L to R: Archbishop Dieudonné Nzapalainga; Imam Omar Kobine Layama; Rev. Nicolas Guérékoyamé Gbangou; UN Secretary-General Ban Ki-moon, in a photo taken March 13 at the United Nations in New York.L to R: Archbishop Dieudonné Nzapalainga; Imam Omar Kobine Layama; Rev. Nicolas Guérékoyamé Gbangou; UN Secretary-General Ban Ki-moon, in a photo taken March 13 at the United Nations in New York.UN Photo/Eskinder Debebe

The three top religious leaders of the Central African Republic have once again travelled to the United Nations in New York to urge the Security Council to act quickly on its recommendations for a UN peacekeeping operation, as violence in their country continues. Despite a change of president and the arrival of a few thousand peacekeeping troops (although the EU’s promised 500 troops have not arrived on schedule) the slaughter has not abated.

The Catholic Archbishop of Bangui, the leader of the Protestant churches, and the Imam of Bangui also met UN Secretary-General Ban-Ki-moon, who said “We want to pass on an essential message: that the conflict in the Central African Republic is not about religion.” Ban described the three prelates, and their joint ‘platform for peace’ initiative, as a “powerful symbol of their country’s long-standing tradition of peaceful co-existence…Religious and ethnic affiliations are being manipulated for political purposes”, he said.

The Central African Republic has been plagued by violence since December 2012, when a coalition of Islamist rebel groups, led by Michel Djotodia under the Séléka banner, moved through the country to eventually drive out President Francois Bozizé in March 2013. Djotodia took control of a transitional government, while Séléka elements continued a campaign of looting, rape and murder, with a particular focus on Christian communities.

“Many church leaders we interviewed in the CAR observed that along with the military and political aspects of the political change was the intention to Islamise the country,” said Arne Mulders, a research specialist for Open Doors International, a charity that provides aid to Christians under pressure because of their faith.
Djotodia resigned in January, and the National Assembly appointed Catherine Samba-Panza president, making her the first female president of the CAR. As Séléka influence waned and the rebels retreated to the north and to neighbouring Chad and Sudan, local Muslims perceived as accomplices of Séléka have faced attacks by self-defence militias known as Anti-Balaka.
Adding their voices to the global calls for peace at the UN, two renowned singers called for an end to violence in CAR. The Senegal star and one-time Minister, Youssou N’Dour, and the Central African singer Idylle Mamba, respectively Muslim and Christian artists, promote a message of peace and tolerance in a single titled “One Africa,” which they sing as a duet.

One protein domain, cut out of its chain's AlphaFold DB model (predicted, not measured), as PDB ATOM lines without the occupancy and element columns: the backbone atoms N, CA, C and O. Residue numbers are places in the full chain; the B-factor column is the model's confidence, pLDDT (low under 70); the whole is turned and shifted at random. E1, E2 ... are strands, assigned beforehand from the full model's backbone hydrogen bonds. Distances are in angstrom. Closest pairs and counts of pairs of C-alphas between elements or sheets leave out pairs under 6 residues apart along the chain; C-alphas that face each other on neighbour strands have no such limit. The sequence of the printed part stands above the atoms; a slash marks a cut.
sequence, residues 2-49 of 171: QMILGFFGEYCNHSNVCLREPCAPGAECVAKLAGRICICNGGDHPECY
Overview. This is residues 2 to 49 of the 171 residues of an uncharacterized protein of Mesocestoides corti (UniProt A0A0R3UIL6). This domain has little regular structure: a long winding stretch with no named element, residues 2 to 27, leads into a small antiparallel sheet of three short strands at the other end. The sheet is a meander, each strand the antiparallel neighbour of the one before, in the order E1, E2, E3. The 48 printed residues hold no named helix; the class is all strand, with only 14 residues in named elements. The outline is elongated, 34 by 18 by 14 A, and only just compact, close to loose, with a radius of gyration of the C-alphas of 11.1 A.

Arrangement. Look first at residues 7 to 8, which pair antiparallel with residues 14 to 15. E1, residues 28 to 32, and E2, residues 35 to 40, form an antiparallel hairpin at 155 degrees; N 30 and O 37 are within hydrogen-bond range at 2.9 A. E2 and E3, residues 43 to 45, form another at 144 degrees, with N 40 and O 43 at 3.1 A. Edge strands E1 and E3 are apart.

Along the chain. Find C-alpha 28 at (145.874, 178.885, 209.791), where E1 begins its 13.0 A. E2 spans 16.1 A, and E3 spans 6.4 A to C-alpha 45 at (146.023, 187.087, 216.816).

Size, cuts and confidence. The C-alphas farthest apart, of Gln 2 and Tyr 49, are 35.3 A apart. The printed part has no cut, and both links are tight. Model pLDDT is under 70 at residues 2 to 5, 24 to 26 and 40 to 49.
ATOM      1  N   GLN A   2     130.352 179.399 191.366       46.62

“From Dakar to Bangui, let’s be proud and strong for Africa. Let’s come out from darkness and celebrate peace in music,” said the duo, who say religion is not a source of division but a source of richness.

“Youssou had the idea to do this song, and he called on me to join him, as I was already committed to message for my country” Idylle Bamba explained to World Watch Monitor.

She then joined N’Dour in Senegal in January to record their single.

“We wanted to just tell them [Central African citizens] that communication is possible. If Youssou who is a Muslim can sing with a Christian, it means that living together is possible. Because before being Christian or Muslim, we are first Central African citizens. We must therefore stop saying ‘I am a Christian’, ‘you’re a Muslim’.

Idylle Mamba denounces the exploitation of the crisis for political purposes.

”This is not a religious problem. In fact the problem lies elsewhere. When you look carefully, you realize that it is the common people who are killing each other. It is easy to manipulate people who have no education and who are hungry, and then make us believe that it is a religious problem.

”It is important for Central African citizens to understand this aberration and put an end to the violence. We have always lived together and there is no reason to make things change from one day to another”.

”There is a phrase in our song that says: “May peace transform our lives into gold”.  And we must repeat this every day, because there is nothing more important than peace. This is all we hope: live together in peace.

I really hope that Central African citizens will understand that we have reached the limit with this last [Djotodia] coup. I hope we will become aware of this situation, all the deaths we have had there, all displaced people living in refugee camps and say: this never happens again, never again”.

Youngest of 16 children, Idylle Mamba grew up in a musical environment in the shadow of her mother, a church chorister in Bangui, the capital.

”My mother used to bring us with her into our church choir” she recalls. At home, we spent time singing Christian music. Thus, little by little the desire to sing started. I think my faith has played a key role in my career. I am a Christian and I’m not afraid to say it”.

On March 10, many African artists held a concert in Paris to show their solidarity for CAR. This was an opportunity for the duo Mamba and N’Dour to perform their single One Africa. Click here to listen.